Series: Frontiers Of The Heart #4
Author: Tess LeSue
Length: 384 pages
Date Of Publication: December 3, 2019
Publisher: Berkley Books
Rating: 5 stars
An unwilling legend and the woman who made him one face off in this epic conclusion to the Frontiers of the Heart series.
He has many names. They call him Deathrider, White Wolf, The Plague of the West. He's the ice-eyed killer of the plains; the ghost of the trail; the restless spirit who haunts the frontier from California to Missouri, leaving a trail of bodies in his wake. They say he seeks vengeance for his murdered people; they say he never sleeps; they say he moves silently through the night and changes form to run with the wolves. And that he is as beautiful as Lucifer.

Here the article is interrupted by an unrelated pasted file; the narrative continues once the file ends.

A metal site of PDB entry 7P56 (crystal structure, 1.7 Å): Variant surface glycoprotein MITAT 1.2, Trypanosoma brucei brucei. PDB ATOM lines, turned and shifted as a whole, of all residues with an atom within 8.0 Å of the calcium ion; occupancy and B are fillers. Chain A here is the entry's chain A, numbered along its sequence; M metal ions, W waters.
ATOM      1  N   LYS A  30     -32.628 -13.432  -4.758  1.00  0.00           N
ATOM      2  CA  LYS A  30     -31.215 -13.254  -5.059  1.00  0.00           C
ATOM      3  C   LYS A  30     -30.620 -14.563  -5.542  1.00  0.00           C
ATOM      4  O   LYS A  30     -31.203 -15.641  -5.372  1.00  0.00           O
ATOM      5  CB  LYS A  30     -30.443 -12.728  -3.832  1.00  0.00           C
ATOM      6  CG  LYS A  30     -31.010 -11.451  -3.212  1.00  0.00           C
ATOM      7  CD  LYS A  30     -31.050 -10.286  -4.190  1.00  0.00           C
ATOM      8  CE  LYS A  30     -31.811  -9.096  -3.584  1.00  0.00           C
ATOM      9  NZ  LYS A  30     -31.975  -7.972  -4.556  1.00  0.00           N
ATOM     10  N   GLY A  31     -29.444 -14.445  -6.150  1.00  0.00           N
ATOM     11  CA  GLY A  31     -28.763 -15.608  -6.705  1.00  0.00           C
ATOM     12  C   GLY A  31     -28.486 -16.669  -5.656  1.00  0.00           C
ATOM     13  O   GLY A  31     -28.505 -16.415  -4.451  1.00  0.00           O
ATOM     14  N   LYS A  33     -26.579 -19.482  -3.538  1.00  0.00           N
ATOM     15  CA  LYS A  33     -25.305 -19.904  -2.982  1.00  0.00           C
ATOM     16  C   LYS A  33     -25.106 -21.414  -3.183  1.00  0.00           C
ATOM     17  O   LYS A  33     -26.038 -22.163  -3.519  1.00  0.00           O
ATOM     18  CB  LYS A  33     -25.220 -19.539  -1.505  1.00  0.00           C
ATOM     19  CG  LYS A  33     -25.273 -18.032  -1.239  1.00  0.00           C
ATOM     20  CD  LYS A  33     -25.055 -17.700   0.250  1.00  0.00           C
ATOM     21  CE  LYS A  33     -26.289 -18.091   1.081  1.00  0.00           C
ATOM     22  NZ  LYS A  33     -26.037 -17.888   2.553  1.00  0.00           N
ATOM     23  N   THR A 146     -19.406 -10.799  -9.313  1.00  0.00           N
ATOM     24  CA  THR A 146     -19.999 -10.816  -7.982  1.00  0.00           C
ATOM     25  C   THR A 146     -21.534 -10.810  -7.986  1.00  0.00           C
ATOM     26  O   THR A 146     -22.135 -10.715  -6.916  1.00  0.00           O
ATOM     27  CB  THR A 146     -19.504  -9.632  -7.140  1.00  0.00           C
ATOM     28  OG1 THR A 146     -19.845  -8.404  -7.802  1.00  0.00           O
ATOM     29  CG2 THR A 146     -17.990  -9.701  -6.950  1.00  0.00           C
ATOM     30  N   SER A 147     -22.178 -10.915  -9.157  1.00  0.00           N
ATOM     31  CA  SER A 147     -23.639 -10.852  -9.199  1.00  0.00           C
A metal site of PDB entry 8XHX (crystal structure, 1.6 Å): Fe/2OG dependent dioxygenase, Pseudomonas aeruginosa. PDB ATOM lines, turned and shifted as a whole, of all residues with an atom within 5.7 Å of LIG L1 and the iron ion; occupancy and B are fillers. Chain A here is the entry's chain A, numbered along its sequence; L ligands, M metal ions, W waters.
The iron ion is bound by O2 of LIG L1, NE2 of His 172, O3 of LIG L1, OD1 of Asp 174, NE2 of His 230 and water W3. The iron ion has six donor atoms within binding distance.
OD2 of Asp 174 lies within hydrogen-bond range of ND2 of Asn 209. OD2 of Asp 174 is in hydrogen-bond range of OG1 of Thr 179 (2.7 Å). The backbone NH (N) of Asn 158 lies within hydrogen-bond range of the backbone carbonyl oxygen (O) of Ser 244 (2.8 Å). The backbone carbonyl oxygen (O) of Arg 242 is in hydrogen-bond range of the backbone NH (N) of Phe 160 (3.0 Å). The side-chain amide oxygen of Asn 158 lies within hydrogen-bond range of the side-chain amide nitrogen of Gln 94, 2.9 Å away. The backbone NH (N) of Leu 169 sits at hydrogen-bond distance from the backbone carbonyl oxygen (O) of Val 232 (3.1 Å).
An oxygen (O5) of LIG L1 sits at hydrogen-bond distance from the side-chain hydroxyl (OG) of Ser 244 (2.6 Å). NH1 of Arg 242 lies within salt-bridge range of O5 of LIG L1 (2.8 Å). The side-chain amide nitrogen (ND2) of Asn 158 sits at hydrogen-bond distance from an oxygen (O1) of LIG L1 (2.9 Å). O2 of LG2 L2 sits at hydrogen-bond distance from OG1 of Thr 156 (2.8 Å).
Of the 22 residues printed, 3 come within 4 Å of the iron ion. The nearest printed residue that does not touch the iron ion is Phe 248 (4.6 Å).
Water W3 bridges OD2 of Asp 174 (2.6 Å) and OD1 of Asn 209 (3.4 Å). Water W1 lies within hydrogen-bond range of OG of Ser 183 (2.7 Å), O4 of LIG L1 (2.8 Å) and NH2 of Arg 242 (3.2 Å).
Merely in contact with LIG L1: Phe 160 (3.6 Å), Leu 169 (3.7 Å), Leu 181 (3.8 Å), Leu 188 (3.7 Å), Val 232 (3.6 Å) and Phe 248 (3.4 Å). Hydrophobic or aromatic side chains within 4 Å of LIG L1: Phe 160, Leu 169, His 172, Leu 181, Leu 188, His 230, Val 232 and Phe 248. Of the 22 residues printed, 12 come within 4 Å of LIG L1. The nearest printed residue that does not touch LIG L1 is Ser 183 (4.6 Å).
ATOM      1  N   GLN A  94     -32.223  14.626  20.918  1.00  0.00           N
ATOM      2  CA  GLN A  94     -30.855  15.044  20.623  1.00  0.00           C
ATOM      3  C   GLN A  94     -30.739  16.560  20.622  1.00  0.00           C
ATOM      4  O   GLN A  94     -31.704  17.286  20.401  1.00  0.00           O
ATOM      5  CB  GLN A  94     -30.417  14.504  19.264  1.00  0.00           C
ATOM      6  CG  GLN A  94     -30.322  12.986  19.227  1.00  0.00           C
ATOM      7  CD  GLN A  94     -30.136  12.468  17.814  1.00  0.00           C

At least, so they say. Ava Archer wouldn't know; she's never seen him. But that doesn't stop her from writing about him. The Plague of the West is her bread and butter, and after more than a dozen dime novels, she thinks she probably knows Deathrider better than he knows himself, even if she wouldn't recognize him on the street. If only rumors of his death would stop getting in the way of a good story....
Those damn stories make Nathaniel Rides With Death's life an absolute misery. Thanks to his unwanted notoriety, he's hunted like an animal by an endless stream of gunslingers looking to make a name for themselves. When someone close to Nate is shot by one of the gunslingers, Nate decides it's time to hunt down the novelist at the root of all his troubles. He has a plan to end this farce once and for all....
Please enjoy this excerpt from
Bound For Glory